My grandpa (on mom’s side) raised me. He looked after me full-time since I was about five until I left Russia to become a Canadian when I was fifteen. He was a respected architect who travelled all over the Soviet Union building the post-war dwellings and infrastructure. He died from a stroke in his 60s without ever being able to visit me in Canada. His wife, Nina, outlived him by a decade until succumbing to her illnesses just before the pandemic took over the world. I was lucky enough to visit my old home in Moscow when the disease was still barely known.
I wish I had more time with my grandpa before he passed. But in a twisted way, I am relieved that my grandparents are not alive to witness what came next. Not just the pandemic, neither of whom may have survived as my family would’ve found ourselves unable to visit or call. The war.
For as long as I remember, Russia was involved in some sort of military conflict. The most impactful for me was the war with Chechnya that’s been vividly described as a living nightmare by Russian media. And even though it was far and away from Moscow, suicide bombers managed to bring it to the city anyways. I still remember inspecting the tight basement crawlways under our high-rise building with grandpa and other men, searching for explosives — this was following a few high-profile incidents when entire residential buildings were brought down with hundreds of people perishing in the process.
Today, over twenty years since I left Russia, the river of blood that Putin fills with willing ease is finally overflowing. I can smell death five thousand miles away from home; I can’t help but feel dread, shame, and anger.
The privilege that I have as a white, male Canadian with a well-paying job, who can speak without an accent, who only heard the sounds of bullets leaving the barrel during target practice with friends feels burdensome.
I don’t feel conflicted about the war — it needs to end; Putin and his cronies have to pay for their crimes. But I can’t cheer for the Ukrainian soldiers’ impressive ability to kill Russian invaders either. I imagine the young boys taken against their will to fight a war they do not need. I see the faces of my schoolmates, the kids I remember from the village not far from Moscow where I spent summers back in the day — there’s no way they could afford to pay their way out of mandatory conscription — burning, ripped to shreds, or worse: as indiscriminate murderers.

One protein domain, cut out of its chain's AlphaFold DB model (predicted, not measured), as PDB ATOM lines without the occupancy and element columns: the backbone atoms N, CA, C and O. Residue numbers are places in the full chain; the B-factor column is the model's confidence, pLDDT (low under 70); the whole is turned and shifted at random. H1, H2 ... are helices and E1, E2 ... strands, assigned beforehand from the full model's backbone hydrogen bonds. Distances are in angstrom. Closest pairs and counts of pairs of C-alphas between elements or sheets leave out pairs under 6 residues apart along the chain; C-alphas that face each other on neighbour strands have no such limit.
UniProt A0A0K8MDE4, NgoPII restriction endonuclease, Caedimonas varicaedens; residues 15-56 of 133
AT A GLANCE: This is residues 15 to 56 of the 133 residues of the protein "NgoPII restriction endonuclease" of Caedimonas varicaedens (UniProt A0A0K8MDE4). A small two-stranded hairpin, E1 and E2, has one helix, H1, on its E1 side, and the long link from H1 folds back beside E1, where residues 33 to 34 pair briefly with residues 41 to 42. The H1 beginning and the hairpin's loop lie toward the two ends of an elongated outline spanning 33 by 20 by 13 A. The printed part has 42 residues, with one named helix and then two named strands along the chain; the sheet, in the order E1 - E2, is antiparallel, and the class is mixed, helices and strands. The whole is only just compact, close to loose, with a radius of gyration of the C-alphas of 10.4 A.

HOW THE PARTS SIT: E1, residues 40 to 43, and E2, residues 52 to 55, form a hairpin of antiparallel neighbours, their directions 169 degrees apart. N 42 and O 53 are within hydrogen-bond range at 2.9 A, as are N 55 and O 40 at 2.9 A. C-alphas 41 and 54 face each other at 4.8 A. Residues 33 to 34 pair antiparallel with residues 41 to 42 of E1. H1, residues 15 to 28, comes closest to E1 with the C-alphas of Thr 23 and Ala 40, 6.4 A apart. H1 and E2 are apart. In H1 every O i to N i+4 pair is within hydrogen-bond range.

Russia and Ukraine have always had a complex relationship. Much of modern Russian culture is rooted in racism and nationalism. Ukrainian language and accent are often made fun of in Moscow; Putin isn’t the only one perpetuating the narrative that Ukrainians aren’t a “real nation.”
But despite the ugly view many Russians hold towards Ukraine and its people, the countries remain remarkably close in language, traditions, history, and people. My Russian isn’t as good as it used to be, yet I can understand and read most Ukrainian. I still remember the history lessons from grade school when we were taught about Kyiv, the former capital of Russia and the Cossacks who defended Russian interests centuries ago.
Like many other Russians, I have family members living in Ukraine. I still remember my dad’s relatives visiting our Moscow home when I was little. Yesterday, my dad relayed their terror and fear as they shared the details of the nearby airport’s bombings. They have no basement in their home. All he could tell them is that Russians will probably not shell civilian dwellings — which isn’t true. Money is no good there; there’s nothing either of us can do.
Today, he shared the word that the Russians will attempt to take Odessa, and the village where they live will partake in the battle.